PARIS: French investigators said Saturday that the Air France jet which plunged into the Atlantic suffered multiple systems failures in its final moments and had speed monitors that had failed on other planes. Skip related content
Automatic error messages broadcast by the Airbus A330 just prior to the crash on Monday showed that its autopilot had cut out after it received conflicting speed readings, the head of the French air accident investigation agency said.
"We have seen a certain number of these types of faults on the A330," BEA director Paul-Louis Arslanian told reporters, confirming the missing jet had had a problem calculating its speed on the flight from Rio de Janiero to Paris.
"There is a programme of replacement, of improvement," he said, adding that planes that have not yet had replacement speed monitors are not necessarily dangerous, and that in other cases pilots had been able to regain control.
Arslanian said that the plane sent 24 automatic error messages in its final moments as its systems -- including the autopilot -- shut down.
It was impossible to tell from the signals whether the doomed crew had shut off the autopilot or whether it cut out, he added.
On Friday, Airbus urged all pilots of its jets to review a warning issued in July 2001 on the procedures to follow if speed indicators give conflicting readings and force the autopilot to cut out.
Investigators seeking clues to what had caused flight AF 447 to crash with 228 people on board have so far had to rely on the automatic messages as salvage crews have been unable to locate the wreckage in deep Atlantic waters.
Brazilian air force spotters believe they have identified floating debris, but no surafce vessel has been able to recover any, and a French nuclear sub and a research ship equipped with mini-submarines are steaming to the scene.
Early speculation as to the cause of the accident focused on foul weather, as the jet was flying through a thunderstorm, but Arslanian said the conditions had not been exceptional for the region.
He also played down the idea that a terrorist bomb might have destroyed the plane, saying that the 24 error messages showed the onboard electronic systems including the autopilot had shut down one by one.
But he did not formally rule out an attack: "Really, that would be truly astonishing, but that's not to say it is 100 percent impossible."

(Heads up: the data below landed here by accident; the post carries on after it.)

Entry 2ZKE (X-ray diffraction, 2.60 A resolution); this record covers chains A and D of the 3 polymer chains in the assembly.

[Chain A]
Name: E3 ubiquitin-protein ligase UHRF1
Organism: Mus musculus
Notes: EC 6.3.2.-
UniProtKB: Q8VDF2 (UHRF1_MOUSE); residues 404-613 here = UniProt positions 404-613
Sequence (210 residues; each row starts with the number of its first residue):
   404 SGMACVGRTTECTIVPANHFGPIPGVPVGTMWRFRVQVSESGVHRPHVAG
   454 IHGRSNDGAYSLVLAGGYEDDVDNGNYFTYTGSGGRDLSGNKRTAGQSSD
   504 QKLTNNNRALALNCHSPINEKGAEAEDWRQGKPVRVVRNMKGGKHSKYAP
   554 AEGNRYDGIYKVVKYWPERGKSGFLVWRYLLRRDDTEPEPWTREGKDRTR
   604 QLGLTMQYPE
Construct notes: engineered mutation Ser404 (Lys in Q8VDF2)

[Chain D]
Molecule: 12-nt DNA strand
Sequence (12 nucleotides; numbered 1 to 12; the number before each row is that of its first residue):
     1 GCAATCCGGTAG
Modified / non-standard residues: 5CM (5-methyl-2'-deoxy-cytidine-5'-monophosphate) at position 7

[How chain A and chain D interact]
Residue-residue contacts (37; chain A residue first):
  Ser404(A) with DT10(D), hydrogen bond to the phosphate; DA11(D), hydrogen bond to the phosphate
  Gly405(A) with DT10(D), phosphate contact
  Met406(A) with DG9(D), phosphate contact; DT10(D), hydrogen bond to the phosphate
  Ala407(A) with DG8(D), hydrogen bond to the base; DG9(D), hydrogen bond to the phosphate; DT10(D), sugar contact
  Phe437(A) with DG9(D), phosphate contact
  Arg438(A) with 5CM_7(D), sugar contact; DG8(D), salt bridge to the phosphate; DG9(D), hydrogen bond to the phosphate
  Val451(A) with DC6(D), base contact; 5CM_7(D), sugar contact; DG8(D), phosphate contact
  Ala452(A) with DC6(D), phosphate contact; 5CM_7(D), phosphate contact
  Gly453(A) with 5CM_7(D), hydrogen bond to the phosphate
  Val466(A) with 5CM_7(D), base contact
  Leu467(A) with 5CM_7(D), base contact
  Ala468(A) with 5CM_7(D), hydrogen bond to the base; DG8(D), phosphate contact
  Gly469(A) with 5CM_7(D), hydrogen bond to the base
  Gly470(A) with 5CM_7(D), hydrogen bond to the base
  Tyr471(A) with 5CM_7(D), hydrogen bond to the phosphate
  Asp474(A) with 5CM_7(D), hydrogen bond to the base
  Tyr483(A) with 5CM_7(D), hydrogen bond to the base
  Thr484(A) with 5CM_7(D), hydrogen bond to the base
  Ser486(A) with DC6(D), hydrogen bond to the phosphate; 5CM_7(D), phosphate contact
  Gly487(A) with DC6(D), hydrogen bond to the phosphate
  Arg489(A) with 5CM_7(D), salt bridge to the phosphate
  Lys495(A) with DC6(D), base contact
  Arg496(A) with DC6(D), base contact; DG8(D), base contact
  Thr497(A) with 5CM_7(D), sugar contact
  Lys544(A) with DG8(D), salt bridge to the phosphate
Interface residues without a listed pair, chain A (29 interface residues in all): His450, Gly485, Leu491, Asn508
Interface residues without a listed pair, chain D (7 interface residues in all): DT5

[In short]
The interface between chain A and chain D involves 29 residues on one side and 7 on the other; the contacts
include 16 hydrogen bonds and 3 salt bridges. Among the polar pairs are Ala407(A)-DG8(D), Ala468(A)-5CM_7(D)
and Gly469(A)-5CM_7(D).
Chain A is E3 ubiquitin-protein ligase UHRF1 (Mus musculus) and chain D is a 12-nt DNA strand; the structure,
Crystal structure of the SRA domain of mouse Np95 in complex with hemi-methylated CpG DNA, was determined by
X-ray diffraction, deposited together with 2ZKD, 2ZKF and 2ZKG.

Meanwhile, intense search operations continued 1,000 kilometres (600 miles) off Brazil's northeast coast, as salvage teams attempted to locate the black box flight recorders which might solve the mystery.
Five more Brazilian navy vessels were already in the area, which was being overflown by 12 Brazilian and French aircraft, and the French submarines and research vessel were heading to the area.
The head of air traffic control for the area, Brazilian Brigadier Ramon Cardoso, told reporters "we have not made any recovery of material."
Some items spotted floating in the vicinity were "not relevant," he said, adding that weather conditions were terrible, limiting visibility, and currents had changed direction.
Brazilian officials said items picked up Thursday turned out on closer inspection to be nothing more than trash, probably from ships.
Cardoso said the objects spotted from planes might have since sunk to the bottom of the ocean, where the plane's black boxes are also believed to be.
While the investigation cast about for clues, families of those on board the plane expressed frustration with the lack of physical evidence that their loved ones were gone forever.
A group of 10 Brazilian relatives were flown from Rio to the main search operations centre in the Brazilian city of Recife on Friday to speak to a pilot involved in the search for the plane.
They left without speaking to media, and returned to Rio where another service was held in memory of the Air France passengers and crew.
An investigation into the previous accident showed it was caused when the Australian A330's flight computer gave incorrect information to the autopilot, causing the plane to plunge into an almost catastrophic dive.
An Airbus spokesman insisted there were no similarities between the Qantas and Air France accidents, telling AFP that the latter jet was fitted with an ADIRU from a different manufacturer.
Also in Rio, police began collecting genetic samples from relatives of the passengers on the doomed flight in order to accelerate the identification process should any remains from the crash be found.